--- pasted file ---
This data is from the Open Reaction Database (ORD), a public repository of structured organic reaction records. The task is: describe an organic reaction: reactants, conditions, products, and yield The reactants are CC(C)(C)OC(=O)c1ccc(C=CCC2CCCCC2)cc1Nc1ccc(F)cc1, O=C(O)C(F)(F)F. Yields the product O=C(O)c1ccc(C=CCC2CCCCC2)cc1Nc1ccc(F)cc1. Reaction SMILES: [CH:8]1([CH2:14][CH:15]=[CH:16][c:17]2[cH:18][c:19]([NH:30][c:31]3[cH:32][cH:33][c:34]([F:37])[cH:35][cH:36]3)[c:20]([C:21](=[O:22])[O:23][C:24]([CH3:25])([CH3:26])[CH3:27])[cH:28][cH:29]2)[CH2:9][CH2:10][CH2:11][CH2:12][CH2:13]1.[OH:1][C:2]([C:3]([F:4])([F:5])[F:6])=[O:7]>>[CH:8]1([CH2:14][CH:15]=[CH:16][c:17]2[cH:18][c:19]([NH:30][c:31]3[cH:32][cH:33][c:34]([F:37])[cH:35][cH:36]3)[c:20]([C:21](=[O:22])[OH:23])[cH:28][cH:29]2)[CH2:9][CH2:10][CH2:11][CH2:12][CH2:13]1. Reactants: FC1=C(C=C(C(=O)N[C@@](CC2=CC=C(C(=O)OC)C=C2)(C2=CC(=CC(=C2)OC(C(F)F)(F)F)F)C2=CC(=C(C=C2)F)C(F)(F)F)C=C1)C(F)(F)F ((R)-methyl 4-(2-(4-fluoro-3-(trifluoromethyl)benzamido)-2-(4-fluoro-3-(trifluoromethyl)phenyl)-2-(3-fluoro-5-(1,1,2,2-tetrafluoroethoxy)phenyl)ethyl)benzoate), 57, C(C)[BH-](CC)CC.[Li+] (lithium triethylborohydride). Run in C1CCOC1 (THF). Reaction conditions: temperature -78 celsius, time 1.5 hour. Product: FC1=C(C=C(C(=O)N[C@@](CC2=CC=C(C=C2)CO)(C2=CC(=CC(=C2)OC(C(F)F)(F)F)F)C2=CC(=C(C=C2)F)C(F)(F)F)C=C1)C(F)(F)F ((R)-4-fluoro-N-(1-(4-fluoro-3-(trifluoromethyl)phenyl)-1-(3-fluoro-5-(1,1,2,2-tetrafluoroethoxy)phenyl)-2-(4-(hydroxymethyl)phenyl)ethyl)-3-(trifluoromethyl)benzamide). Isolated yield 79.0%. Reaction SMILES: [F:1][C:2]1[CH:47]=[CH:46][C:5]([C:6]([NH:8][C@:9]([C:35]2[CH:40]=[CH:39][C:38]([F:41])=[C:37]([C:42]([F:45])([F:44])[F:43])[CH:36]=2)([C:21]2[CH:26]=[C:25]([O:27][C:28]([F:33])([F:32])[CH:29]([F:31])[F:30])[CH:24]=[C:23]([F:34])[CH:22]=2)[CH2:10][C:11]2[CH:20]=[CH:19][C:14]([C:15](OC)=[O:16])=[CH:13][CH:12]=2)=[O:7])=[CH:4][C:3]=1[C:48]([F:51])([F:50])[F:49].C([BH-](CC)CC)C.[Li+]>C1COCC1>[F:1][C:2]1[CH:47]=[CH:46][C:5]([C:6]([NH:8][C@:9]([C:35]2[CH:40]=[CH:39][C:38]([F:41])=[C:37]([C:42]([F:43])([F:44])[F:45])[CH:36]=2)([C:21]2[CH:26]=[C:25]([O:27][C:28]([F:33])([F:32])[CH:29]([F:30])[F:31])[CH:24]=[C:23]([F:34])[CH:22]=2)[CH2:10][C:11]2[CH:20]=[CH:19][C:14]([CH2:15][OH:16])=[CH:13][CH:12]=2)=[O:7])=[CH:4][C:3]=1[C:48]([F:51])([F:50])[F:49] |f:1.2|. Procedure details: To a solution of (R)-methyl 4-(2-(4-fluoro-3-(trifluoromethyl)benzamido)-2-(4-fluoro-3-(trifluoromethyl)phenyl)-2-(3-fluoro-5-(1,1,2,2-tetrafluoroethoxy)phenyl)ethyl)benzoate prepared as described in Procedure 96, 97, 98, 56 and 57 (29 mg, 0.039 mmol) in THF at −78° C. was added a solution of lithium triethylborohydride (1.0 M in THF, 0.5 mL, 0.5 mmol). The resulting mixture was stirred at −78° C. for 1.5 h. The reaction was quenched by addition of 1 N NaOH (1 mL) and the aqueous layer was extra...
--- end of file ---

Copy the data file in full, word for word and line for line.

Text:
This data is from the Open Reaction Database (ORD), a public repository of structured organic reaction records. The task is: describe an organic reaction: reactants, conditions, products, and yield The reactants are CC(C)(C)OC(=O)c1ccc(C=CCC2CCCCC2)cc1Nc1ccc(F)cc1, O=C(O)C(F)(F)F. Yields the product O=C(O)c1ccc(C=CCC2CCCCC2)cc1Nc1ccc(F)cc1. Reaction SMILES: [CH:8]1([CH2:14][CH:15]=[CH:16][c:17]2[cH:18][c:19]([NH:30][c:31]3[cH:32][cH:33][c:34]([F:37])[cH:35][cH:36]3)[c:20]([C:21](=[O:22])[O:23][C:24]([CH3:25])([CH3:26])[CH3:27])[cH:28][cH:29]2)[CH2:9][CH2:10][CH2:11][CH2:12][CH2:13]1.[OH:1][C:2]([C:3]([F:4])([F:5])[F:6])=[O:7]>>[CH:8]1([CH2:14][CH:15]=[CH:16][c:17]2[cH:18][c:19]([NH:30][c:31]3[cH:32][cH:33][c:34]([F:37])[cH:35][cH:36]3)[c:20]([C:21](=[O:22])[OH:23])[cH:28][cH:29]2)[CH2:9][CH2:10][CH2:11][CH2:12][CH2:13]1. Reactants: FC1=C(C=C(C(=O)N[C@@](CC2=CC=C(C(=O)OC)C=C2)(C2=CC(=CC(=C2)OC(C(F)F)(F)F)F)C2=CC(=C(C=C2)F)C(F)(F)F)C=C1)C(F)(F)F ((R)-methyl 4-(2-(4-fluoro-3-(trifluoromethyl)benzamido)-2-(4-fluoro-3-(trifluoromethyl)phenyl)-2-(3-fluoro-5-(1,1,2,2-tetrafluoroethoxy)phenyl)ethyl)benzoate), 57, C(C)[BH-](CC)CC.[Li+] (lithium triethylborohydride). Run in C1CCOC1 (THF). Reaction conditions: temperature -78 celsius, time 1.5 hour. Product: FC1=C(C=C(C(=O)N[C@@](CC2=CC=C(C=C2)CO)(C2=CC(=CC(=C2)OC(C(F)F)(F)F)F)C2=CC(=C(C=C2)F)C(F)(F)F)C=C1)C(F)(F)F ((R)-4-fluoro-N-(1-(4-fluoro-3-(trifluoromethyl)phenyl)-1-(3-fluoro-5-(1,1,2,2-tetrafluoroethoxy)phenyl)-2-(4-(hydroxymethyl)phenyl)ethyl)-3-(trifluoromethyl)benzamide). Isolated yield 79.0%. Reaction SMILES: [F:1][C:2]1[CH:47]=[CH:46][C:5]([C:6]([NH:8][C@:9]([C:35]2[CH:40]=[CH:39][C:38]([F:41])=[C:37]([C:42]([F:45])([F:44])[F:43])[CH:36]=2)([C:21]2[CH:26]=[C:25]([O:27][C:28]([F:33])([F:32])[CH:29]([F:31])[F:30])[CH:24]=[C:23]([F:34])[CH:22]=2)[CH2:10][C:11]2[CH:20]=[CH:19][C:14]([C:15](OC)=[O:16])=[CH:13][CH:12]=2)=[O:7])=[CH:4][C:3]=1[C:48]([F:51])([F:50])[F:49].C([BH-](CC)CC)C.[Li+]>C1COCC1>[F:1][C:2]1[CH:47]=[CH:46][C:5]([C:6]([NH:8][C@:9]([C:35]2[CH:40]=[CH:39][C:38]([F:41])=[C:37]([C:42]([F:43])([F:44])[F:45])[CH:36]=2)([C:21]2[CH:26]=[C:25]([O:27][C:28]([F:33])([F:32])[CH:29]([F:30])[F:31])[CH:24]=[C:23]([F:34])[CH:22]=2)[CH2:10][C:11]2[CH:20]=[CH:19][C:14]([CH2:15][OH:16])=[CH:13][CH:12]=2)=[O:7])=[CH:4][C:3]=1[C:48]([F:51])([F:50])[F:49] |f:1.2|. Procedure details: To a solution of (R)-methyl 4-(2-(4-fluoro-3-(trifluoromethyl)benzamido)-2-(4-fluoro-3-(trifluoromethyl)phenyl)-2-(3-fluoro-5-(1,1,2,2-tetrafluoroethoxy)phenyl)ethyl)benzoate prepared as described in Procedure 96, 97, 98, 56 and 57 (29 mg, 0.039 mmol) in THF at −78° C. was added a solution of lithium triethylborohydride (1.0 M in THF, 0.5 mL, 0.5 mmol). The resulting mixture was stirred at −78° C. for 1.5 h. The reaction was quenched by addition of 1 N NaOH (1 mL) and the aqueous layer was extra...